“In probation, we see this over and over again: So many people who are incarcerated have disabilities. Those disabilities are very rarely taken into account,” said Nyssa Taylor of the American Civil Liberties Union of Pennsylvania.
She said such cases raise numerous legal issues — among them, potential violations of the Americans with Disabilities Act, since schizophrenia is a recognized disability. “The probation department should be working with these people to make sure those who are struggling with a disability have the necessary accommodations to succeed.”
The situation mirrors practices in some other counties, including Montgomery, where a schizophrenic man was killed in jail in 2019 while awaiting a referral to a probation-approved address.
“People were being held indefinitely because they do not have an address ... and homeless shelters did not qualify,” said Keisha Hudson, a visiting professor of law at Temple University who was ousted from the Montgomery County defender’s office last year after warning of illegal bail practices there. “It’s not legal at all. The problem we have is, in a lot of these counties, the courts don’t really think that the case law applies to them.”
In Delaware County, the district attorney’s office agreed to immediately release some of the people the defenders said were illegally trapped in jail.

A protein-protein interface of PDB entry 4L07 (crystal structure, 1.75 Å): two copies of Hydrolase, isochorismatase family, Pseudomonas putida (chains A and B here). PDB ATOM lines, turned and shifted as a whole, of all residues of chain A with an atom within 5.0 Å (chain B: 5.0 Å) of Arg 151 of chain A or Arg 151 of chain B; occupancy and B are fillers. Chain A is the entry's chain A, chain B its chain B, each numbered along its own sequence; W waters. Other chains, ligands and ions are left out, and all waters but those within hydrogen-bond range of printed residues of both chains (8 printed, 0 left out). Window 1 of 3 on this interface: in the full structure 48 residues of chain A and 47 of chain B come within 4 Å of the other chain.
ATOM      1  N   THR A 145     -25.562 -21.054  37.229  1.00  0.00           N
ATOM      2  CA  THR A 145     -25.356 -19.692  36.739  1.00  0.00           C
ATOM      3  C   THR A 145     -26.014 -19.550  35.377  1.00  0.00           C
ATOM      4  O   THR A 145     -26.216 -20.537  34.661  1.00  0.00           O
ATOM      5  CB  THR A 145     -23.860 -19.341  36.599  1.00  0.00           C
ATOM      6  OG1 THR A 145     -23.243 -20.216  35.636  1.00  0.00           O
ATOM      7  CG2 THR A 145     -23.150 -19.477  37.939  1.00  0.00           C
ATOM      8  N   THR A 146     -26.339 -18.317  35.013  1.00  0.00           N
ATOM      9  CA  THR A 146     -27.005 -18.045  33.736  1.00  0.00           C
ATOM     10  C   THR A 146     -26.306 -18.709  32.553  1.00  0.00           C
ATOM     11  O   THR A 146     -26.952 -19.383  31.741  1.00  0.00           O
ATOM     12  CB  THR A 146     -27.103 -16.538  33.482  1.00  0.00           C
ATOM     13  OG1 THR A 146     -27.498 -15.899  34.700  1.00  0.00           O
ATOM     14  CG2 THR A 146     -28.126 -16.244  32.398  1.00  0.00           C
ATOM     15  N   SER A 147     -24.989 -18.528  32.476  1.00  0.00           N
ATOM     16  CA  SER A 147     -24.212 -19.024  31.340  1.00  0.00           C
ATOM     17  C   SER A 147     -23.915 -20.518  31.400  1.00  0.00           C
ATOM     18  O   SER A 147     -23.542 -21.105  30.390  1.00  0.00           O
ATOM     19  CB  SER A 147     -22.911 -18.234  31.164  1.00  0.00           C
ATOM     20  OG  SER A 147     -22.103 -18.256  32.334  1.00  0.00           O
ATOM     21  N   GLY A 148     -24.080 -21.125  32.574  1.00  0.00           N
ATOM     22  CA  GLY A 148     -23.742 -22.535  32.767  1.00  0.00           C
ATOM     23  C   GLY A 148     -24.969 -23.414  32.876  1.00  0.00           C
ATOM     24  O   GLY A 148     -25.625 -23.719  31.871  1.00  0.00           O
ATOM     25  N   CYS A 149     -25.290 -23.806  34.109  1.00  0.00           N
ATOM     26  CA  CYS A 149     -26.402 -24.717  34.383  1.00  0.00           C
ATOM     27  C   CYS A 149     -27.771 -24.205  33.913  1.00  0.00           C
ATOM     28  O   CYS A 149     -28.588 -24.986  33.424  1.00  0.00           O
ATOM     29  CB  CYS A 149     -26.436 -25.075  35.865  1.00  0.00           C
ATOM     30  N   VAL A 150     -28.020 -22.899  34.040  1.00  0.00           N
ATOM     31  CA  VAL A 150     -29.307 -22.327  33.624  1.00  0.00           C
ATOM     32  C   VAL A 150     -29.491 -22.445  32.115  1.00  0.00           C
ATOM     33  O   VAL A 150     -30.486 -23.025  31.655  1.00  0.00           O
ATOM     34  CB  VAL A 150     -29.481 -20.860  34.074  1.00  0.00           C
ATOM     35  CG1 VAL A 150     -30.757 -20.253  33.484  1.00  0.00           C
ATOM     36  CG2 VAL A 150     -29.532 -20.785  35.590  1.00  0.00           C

One was Tyler Diamond, 27, whose schizophrenia, depression and history of substance abuse have kept him cycling in and out of Delaware County’s George W. Hill Correctional Facility for seven years.
The last time he was released, in 2019, he was sent to a halfway house run by GEO, which also holds the contract to run the jails. According to Diamond, once there he was mandated to take the psychotropic medication Seroquel. But the drug caused him to sleep all day, making it impossible to complete the programming required as part of his probation for a 2018 robbery — let alone hold a job so he could secure his own housing.
So Diamond stopped the medication, and got a job at a dollar store.
“I graduated from my [outpatient treatment] and I kept going. I was the only person going to AA meetings twice a day. I was really trying to change my life,” Diamond said. “And as soon as probation found out I was not taking my medication, they sent me to jail.”
Court documents say the violations were for failing to comply with halfway house rules, such as by leaving food wrappers in his room, and failing to pay court costs. For that, Diamond remained jailed for six months, resentenced for the purported probation violation but stuck waiting for a probation-approved address.